The application for amendment was made by the respondent at the earliest. The nature or the subject-matter of the suit was not changed. The petitioners were awarded costs. In the circumstances, the amendment could not be said to have worked injustice to the petitioners.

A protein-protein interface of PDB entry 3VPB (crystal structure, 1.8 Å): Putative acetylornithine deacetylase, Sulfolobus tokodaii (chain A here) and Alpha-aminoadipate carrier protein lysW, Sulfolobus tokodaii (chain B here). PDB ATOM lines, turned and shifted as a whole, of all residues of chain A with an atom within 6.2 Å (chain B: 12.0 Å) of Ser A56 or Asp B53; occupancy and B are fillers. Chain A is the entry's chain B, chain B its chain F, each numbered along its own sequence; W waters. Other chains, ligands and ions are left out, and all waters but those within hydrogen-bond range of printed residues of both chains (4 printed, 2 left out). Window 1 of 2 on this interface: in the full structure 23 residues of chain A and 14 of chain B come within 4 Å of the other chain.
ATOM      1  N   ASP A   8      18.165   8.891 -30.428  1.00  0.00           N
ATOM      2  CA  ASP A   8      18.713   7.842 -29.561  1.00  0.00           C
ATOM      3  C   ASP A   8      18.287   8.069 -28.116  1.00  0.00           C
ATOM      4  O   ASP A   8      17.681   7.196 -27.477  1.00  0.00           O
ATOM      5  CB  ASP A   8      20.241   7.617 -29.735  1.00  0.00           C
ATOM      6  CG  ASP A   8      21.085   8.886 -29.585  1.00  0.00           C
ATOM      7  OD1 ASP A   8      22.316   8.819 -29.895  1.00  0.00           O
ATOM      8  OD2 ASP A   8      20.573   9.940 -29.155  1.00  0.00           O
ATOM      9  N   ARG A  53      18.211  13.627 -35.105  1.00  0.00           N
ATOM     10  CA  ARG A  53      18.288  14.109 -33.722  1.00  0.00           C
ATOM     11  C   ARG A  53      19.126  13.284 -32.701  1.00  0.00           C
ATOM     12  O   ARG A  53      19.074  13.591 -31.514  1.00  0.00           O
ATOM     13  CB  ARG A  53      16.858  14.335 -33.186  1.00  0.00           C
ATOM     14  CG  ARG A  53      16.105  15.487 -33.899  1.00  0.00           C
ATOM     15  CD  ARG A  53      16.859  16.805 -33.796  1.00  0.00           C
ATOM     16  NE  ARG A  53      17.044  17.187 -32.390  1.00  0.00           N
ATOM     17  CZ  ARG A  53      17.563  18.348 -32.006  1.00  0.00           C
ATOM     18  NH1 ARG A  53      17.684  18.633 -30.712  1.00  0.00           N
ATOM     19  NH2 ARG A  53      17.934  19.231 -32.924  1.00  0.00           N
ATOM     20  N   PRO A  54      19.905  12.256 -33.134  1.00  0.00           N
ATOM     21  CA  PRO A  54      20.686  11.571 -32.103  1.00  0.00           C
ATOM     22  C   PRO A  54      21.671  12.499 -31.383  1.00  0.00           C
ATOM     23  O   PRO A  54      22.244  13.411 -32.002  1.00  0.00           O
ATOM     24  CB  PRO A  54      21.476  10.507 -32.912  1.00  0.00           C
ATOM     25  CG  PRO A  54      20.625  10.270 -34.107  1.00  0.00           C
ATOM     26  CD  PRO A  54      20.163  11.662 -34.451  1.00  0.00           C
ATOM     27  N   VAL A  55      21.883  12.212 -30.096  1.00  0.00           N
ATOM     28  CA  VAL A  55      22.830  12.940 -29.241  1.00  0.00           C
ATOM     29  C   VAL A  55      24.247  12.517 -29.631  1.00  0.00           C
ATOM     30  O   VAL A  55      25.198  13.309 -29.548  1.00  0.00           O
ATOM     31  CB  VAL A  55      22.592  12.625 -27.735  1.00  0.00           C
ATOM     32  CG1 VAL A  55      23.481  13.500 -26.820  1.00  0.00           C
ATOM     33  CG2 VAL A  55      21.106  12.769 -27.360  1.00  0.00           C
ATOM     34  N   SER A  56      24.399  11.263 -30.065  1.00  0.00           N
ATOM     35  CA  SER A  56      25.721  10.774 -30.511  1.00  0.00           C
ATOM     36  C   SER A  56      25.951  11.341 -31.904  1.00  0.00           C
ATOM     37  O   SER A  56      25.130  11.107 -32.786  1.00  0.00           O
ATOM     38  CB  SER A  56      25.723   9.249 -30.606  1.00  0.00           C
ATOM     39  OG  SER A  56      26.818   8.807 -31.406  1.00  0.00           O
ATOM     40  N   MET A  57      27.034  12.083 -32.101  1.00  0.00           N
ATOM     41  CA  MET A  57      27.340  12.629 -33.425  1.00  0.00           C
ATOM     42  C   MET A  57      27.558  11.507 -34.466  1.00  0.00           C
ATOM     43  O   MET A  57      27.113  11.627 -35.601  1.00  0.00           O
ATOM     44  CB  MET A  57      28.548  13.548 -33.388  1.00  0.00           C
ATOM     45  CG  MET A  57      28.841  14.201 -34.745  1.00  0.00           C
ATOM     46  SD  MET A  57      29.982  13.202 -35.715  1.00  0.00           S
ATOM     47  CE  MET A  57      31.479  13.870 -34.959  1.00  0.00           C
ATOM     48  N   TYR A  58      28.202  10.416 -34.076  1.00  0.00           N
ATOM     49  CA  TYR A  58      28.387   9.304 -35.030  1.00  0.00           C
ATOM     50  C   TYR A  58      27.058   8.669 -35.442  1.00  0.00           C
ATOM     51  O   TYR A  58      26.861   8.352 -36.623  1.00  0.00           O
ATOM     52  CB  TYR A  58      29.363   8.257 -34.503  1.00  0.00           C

11. Lastly, it was contended by the learned counsel for the petitioners, that the application for amendment could not be considered to have been made bona fide as the respondent was aware, before the filing of the suit, that the petitioners were in possession as trespassers and that he should have sued for possession, in the first instance. In this connection, the learned counsel referred to the notice dated the 12th December, 1963, issued on behalf of the respondent, by Shri Vishwa Nath, Advocate. It was stated, in this notice, that the petitioners were in possession of the property, in suit, as trespassers. Assuming for the sake of argument that the respondent knew that the petitioners were in possession of the property, in suit, as trespassers and not as licensees, this fact alone would not make the application for amendment as having been made mala fide. The failure of the respondent to institute a suit for possession in the first instance was only a mistake and he was entitled to get that mistake corrected by seeking an amendment. As has been rightly point-ed out by the learned Senior Subordinate Judge, the object of Courts is to decide the rights of the parties and not to punish them for mistakes they make in the conduct of their cases. The case Ludhomal Purtomal and Co. v. Secy. of State, AIR 1918 Sind 6, relied upon by the learned counsel for the petitioners, is distinguishable. It was held, in that case, that the application for amendment had been made at a late stage and that the amendment sought was not necessary for the purpose of determining the real question in controversy between the parties. In the present case, the amendment was sought at the earliest and was necessary for the purpose of determining the controversy between the parties.